I've always been bothered by traditional discipline. It seems to work for most kids- the ones who never "get in trouble"- but for those kids who do, traditional discipline never seems to change the story for them. They don't seem to learn from their consequences, and often, their behavior escalates while their academic achievement plummets. Traditional discipline is comfortable, and to many of us, it makes sense. Punishments and threats and rewards should motivate kids to do the right thing. But what happens when that doesn't work? Do we suspend a kid for twice the amount of time when he ends up in the office again? Do we truly believe that traditional punishments teach students, or help them to behave? Can students learn from a suspension?
Unfortunately, research shows that the answer is overwhelmingly "no." Zero-tolerance policies have made matters worse; black boys overwhelmingly bear the brunt of harsh discipline; and the school-to-prison pipeline is thriving in large part due to our school discipline practices.
I began my program with an interest in school culture and a background in social/emotional education. Through these lenses, I quickly became fascinated by restorative justice, a practice widely adopted by my school site as a means of increasing equity and supporting the social, emotional, and academic needs of all students as valuable members of our school community. I've always had a casual interest in restorative practices, but I didn't "get it" until I had the chance to sit in on a family restorative conference.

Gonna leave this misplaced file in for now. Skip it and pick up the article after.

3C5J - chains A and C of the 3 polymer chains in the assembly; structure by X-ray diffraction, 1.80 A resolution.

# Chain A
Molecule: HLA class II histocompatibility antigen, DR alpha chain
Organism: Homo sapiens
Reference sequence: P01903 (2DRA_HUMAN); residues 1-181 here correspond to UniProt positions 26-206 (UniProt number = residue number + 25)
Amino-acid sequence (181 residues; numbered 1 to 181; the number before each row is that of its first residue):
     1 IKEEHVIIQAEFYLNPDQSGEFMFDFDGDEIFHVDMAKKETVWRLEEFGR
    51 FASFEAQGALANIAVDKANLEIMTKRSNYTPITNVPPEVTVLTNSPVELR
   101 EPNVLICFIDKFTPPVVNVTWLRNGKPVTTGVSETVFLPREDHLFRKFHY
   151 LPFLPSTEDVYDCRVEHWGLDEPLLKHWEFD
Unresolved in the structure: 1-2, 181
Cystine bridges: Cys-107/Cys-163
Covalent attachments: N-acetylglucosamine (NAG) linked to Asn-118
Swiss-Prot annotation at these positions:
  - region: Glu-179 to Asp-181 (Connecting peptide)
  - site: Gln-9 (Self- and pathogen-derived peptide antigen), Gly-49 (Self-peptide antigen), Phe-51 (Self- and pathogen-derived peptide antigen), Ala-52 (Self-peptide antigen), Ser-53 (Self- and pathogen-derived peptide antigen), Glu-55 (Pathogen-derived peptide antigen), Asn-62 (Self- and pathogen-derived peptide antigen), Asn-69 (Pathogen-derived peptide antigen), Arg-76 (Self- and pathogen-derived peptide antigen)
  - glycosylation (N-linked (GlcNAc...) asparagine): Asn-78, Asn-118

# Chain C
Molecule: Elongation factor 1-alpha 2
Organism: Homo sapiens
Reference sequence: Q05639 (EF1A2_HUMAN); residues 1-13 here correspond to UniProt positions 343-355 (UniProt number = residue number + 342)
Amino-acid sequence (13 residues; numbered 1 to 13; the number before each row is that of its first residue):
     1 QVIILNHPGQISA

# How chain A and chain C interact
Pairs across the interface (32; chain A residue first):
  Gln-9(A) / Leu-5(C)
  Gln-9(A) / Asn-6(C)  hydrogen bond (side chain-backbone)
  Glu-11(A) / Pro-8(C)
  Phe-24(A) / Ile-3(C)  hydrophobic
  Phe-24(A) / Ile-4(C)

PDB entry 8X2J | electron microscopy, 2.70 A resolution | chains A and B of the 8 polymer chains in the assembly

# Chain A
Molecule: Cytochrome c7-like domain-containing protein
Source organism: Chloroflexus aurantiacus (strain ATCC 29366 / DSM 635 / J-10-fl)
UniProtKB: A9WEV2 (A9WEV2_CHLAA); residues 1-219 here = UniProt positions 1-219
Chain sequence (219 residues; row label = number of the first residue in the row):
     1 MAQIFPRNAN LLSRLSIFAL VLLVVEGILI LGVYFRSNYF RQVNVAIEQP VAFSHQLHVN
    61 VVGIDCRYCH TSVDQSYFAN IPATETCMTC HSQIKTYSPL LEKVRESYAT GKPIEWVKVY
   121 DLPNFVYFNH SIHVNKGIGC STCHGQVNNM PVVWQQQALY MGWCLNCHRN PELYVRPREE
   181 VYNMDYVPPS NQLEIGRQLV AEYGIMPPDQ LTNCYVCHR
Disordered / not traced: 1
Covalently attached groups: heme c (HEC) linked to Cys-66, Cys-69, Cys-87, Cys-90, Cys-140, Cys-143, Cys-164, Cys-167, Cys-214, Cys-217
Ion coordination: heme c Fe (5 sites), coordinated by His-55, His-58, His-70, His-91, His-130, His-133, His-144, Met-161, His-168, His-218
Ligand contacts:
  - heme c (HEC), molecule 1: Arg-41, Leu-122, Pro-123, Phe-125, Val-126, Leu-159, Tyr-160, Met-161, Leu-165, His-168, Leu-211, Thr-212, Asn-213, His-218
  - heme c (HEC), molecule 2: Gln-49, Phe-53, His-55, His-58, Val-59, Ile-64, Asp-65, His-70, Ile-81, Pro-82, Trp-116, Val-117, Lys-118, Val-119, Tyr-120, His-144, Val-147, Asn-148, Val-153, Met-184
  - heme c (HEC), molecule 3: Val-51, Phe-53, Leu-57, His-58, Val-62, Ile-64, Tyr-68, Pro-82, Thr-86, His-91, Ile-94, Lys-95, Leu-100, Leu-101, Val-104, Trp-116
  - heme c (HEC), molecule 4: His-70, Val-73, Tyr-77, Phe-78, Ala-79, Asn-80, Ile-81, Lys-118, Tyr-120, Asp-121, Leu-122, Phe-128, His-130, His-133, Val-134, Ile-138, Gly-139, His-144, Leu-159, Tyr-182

"A" got into a physical altercation with "B" in the commons. In my previous school, A would've meet with our vice principal and he would've been given a 3-5 day suspension. A would have a re-entry meeting in which he would promise not to do it again, and he'd return to class, whereupon all of his classmates would ask him what happened with the fierce frenzy of middle school drama.
Here, A, B, their parents, and their teachers met before school in a circle to talk about what happened, how it made them feel, who was affected, and what needs to happen to make things right. Each participant had an opportunity to share their thoughts while all other participants listened. At the end, the group, led by the two students, brainstormed and agreed upon a series of steps to "make things right" and repair the harm done to the community. A would complete some community service, and B and A would facilitate a grade-wide community circle on ways to peacefully deal with conflict.
During the circle, I paid close attention to A and B's parents. B's father stressed his concern for A and his hope that A could get what he needed in order to manage his anger in more productive, less harmful ways. He shared his understanding of the teenage male brain, and explained to A that a surge of testosterone and the development of the rational frontal cortex makes it difficult for adolescents to stop and think before they act. A's mother cried as she described her fear for A's future if this behavior continued, and expressed her sadness and disappointment in A's behavior as a reflection of her parenting. The parents expressed their appreciation for the circle, were satisfied in the resolution.
There was no anger. There was no blame. Everyone left the circle with a sense of satisfaction and fairness. I'm not sure I'm ready to say that restorative justice is the end-all, be-all of school discipline, but I'm already seeing much potential for helping our students- and parents- peacefully work through problems as a community in a way that is fair to all.